The US Supreme Court has ruled that a 25 year old law that governs sports betting on a federal level is unconstitutional. In a dramatic 6-3 ruling, the judges essentially overturned the Professional and Amateur Sports Protection Act (PASPA) of 1992. Until now, sports betting has been limited to just one state (Nevada). The decision is expected to have far-reaching results on the global gambling industry, and will open the floodgates to scores of states changing their own gambling landscapes.
The shares in practically every listed gambling market around the world rose, following the news of the US Supreme Court's decision, and it is expected that many UK gambling companies will benefit from the ruling in the long run.
The Definition of PASPA
In 1992, then-President George H.W. Bush signed PASPA into law, banning virtually all the states from regulating sports betting. Only four states were grandfathered in due to their pre-existing sports betting legislation, namely Nevada (which was the only state at the time with state-sponsored sports bettors), as well as Oregon, Montana and Delaware.
PASPA, however, did not seem to deter the Americans population's appetite for betting on sports, and a recent estimate by the American Gaming Association states that at least $150 million is wagered on sports in the US - the vast majority of that being "illegal" betting.
Establishing State Sports Betting
Much change to the US gambling landscape can expect to be seen now that PASPA has been deemed unconstitutional. States have now been given the green light to establish their own regulated and legalized sports betting if they so wish. In reality, some of these states could have legal sports betting within three months of the federal law being repealed. Some states have already established legislation that will allow them to move very quickly in this direction, while others are still mulling their options.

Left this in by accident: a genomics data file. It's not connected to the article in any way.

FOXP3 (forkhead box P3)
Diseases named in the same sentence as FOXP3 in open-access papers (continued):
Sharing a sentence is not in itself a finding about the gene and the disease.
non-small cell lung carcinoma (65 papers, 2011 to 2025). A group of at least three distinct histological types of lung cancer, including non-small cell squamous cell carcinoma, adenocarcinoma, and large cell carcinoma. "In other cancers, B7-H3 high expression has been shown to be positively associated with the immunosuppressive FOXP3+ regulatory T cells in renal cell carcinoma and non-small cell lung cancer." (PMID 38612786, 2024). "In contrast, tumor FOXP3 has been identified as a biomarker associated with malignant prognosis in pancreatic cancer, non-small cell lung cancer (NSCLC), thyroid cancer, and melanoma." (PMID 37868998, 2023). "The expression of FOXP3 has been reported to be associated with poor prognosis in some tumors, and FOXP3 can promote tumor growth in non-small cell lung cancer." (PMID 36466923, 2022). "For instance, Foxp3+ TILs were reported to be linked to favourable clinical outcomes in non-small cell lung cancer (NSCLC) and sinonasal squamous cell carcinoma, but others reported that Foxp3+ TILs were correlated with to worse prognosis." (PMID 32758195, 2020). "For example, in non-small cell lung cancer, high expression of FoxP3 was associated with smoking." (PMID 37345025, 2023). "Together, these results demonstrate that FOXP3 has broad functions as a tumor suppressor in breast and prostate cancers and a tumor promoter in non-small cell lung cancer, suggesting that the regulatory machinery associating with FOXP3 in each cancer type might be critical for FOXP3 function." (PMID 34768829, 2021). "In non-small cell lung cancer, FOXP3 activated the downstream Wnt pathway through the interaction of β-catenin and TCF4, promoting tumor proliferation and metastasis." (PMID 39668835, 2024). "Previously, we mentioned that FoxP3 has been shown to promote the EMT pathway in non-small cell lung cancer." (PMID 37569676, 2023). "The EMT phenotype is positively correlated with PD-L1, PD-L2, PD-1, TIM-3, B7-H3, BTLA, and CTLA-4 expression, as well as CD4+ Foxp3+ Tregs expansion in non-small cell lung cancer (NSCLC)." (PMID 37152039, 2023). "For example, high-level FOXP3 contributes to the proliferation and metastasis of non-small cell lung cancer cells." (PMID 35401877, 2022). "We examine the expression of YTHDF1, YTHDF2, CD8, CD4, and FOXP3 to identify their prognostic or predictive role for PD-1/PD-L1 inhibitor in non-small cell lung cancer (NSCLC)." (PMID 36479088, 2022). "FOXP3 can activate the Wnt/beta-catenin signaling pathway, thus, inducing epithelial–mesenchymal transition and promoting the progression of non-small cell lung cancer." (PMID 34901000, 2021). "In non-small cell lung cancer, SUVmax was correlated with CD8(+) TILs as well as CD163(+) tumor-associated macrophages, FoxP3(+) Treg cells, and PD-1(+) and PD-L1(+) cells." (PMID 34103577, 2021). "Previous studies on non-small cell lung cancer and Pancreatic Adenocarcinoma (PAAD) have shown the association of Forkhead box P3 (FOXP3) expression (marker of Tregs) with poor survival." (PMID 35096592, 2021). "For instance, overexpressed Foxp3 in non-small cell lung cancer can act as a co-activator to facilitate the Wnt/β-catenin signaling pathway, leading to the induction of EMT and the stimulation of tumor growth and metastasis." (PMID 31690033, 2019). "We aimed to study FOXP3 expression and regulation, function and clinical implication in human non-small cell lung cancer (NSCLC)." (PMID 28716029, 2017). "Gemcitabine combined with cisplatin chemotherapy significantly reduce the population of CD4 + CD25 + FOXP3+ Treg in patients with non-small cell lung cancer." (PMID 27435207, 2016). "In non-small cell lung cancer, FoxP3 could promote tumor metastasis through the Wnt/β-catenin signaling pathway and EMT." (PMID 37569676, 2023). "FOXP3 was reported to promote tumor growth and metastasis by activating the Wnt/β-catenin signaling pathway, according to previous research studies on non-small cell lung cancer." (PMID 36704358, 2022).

Sports and gambling attorney and analyst, Daniel Wallach told USA Today that the news of the repeal was "the news every one of these states was waiting for."
"Every one of these states' legislative measures hinged on the finding of the Supreme Court that PASPA is unconstitutional," he said. "The ruling allows the states to legislate immediately and for all such laws to become effective immediately."
What do Sports Leagues Say?
While professional sports leagues were initially against the repeal of PASPA, they have slowly warmed to the idea that there is a lot of money to be made if legalized sports betting becomes a reality. As such, groups such as the NBA and the MLB have been peddling the idea of a 1% integrity fee, taken from all sports bets made before the government is paid taxes from these bets.
Naturally, gaming operators object to the integrity fee, saying that it makes legalized sports betting non-viable. Operators argue that the major professional sports leagues already earn exorbitant profits from ticket sales, concessions and advertising rights, and while they welcome the leagues' efforts to end the ban on sports betting, they do not agree that the leagues deserve to take more fees.See our Gambling Laws page